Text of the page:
Capital Econ: Gold Headed Higher As Inflation Moves Up

Don’t look now but the price of gold is approaching $1,150 per ounce, just weeks after analysts were predicting imminent collapse, a research note from Capital Economics observes. In fact, they say the headwinds for gold could be behind us – pointing to tighter labor markets and even, dare it be said, inflation.

Headwinds for gold are behind us, as $1,200 per ounce gold by year end is reasonable

The headwinds for gold will not last and other metals, such as the “industrial indicator” copper should rise as oil prices pick up and labor slack further tightens. “Headline inflation should snap back in most economies over the next few months as the big falls in oil prices in late 2014 drop out of the annual comparison,” Julian Jessop wrote, saying these factors should support further gold gains and targeting a 2016 year-end forecast of $1,400 per ounce.

Gold prices have benefited from a perceived delay in Fed interest rate lift-off, which many economists are now saying won’t happen until 2016. For Jessop this makes their 2015 year-end forecast of $1,200 per ounce “look well within reach.”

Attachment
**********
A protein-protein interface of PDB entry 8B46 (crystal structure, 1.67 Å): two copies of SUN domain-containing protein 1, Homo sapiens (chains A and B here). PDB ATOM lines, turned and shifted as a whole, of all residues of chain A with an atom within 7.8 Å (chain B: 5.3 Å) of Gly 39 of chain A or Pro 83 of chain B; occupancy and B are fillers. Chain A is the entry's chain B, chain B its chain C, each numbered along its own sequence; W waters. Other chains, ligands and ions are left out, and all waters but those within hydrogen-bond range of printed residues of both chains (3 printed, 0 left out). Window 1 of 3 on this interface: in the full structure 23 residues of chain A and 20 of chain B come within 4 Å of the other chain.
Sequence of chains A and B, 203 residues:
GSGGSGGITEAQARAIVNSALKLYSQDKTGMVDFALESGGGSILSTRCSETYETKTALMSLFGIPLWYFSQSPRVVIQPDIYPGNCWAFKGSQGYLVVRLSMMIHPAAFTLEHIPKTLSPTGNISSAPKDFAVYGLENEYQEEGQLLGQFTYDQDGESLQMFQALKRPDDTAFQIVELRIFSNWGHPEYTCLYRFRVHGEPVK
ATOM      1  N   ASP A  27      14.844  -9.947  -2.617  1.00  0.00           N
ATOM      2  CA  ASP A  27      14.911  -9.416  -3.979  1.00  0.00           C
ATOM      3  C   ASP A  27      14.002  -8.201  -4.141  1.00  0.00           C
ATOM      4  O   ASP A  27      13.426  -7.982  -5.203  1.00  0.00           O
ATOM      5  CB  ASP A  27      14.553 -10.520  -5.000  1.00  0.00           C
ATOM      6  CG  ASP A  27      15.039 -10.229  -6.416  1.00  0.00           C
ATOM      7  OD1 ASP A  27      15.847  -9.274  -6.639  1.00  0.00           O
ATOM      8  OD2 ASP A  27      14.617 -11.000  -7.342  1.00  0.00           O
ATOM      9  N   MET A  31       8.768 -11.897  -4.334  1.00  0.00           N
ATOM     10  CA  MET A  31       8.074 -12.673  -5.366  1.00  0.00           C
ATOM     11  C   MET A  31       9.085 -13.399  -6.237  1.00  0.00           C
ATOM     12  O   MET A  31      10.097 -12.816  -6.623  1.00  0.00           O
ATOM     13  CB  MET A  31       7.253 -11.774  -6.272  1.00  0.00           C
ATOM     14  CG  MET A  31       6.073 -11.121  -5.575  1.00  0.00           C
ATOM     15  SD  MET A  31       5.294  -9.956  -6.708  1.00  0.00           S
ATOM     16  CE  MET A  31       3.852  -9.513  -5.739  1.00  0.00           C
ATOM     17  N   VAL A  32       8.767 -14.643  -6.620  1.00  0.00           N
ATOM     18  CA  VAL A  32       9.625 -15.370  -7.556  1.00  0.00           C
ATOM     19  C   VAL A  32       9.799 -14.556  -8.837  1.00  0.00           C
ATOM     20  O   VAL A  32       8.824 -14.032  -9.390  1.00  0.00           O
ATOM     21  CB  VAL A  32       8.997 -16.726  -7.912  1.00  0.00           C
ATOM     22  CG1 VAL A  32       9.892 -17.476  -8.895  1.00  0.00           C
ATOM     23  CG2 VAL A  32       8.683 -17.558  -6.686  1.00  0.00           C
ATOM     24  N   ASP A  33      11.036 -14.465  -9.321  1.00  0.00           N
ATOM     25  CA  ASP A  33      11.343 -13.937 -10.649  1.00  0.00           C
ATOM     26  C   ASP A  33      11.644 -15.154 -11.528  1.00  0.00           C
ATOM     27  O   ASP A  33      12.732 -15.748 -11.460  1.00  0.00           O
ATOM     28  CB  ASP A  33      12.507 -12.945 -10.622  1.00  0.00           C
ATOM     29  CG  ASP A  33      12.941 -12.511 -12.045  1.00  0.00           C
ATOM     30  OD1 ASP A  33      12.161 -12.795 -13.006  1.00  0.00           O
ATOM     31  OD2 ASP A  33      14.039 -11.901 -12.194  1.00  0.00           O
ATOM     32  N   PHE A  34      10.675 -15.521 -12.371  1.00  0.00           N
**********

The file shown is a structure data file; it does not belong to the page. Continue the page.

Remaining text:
Given such jubilation, gold’s performance has lagged expectations, particularly given renewed declines in US government bond yields and the dollar, he wrote.  Such a correlation divergence might be due to two factors.

Two factors in correlation analysis: could inflation hedges come back in vogue?

The first factor is negative sentiment toward the general metal asset class, which can be seen in the tight correlation between gold and copper prices. Gold and copper, while both metals, have different purposes. Gold is most often an adornment, some consider it a store of value but one with little intrinsic economic value.

This leads to the second factor: demand for inflation hedges. The lack of demand for an inflation hedge is apparent when considering the decline in US breakeven inflation rates, which is derived from the prices of inflation-linked bonds, Jessop notes. This can be attributed to the weakness of oil prices and wage growth. “Put another way, the renewed declines in bond yields are driven by falling inflation expectations rather than lower real yields.

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Author: Travis Esquivel

Travis Esquivel is an engineer, passionate soccer player and full-time dad. He enjoys writing about innovation and technology from time to time.

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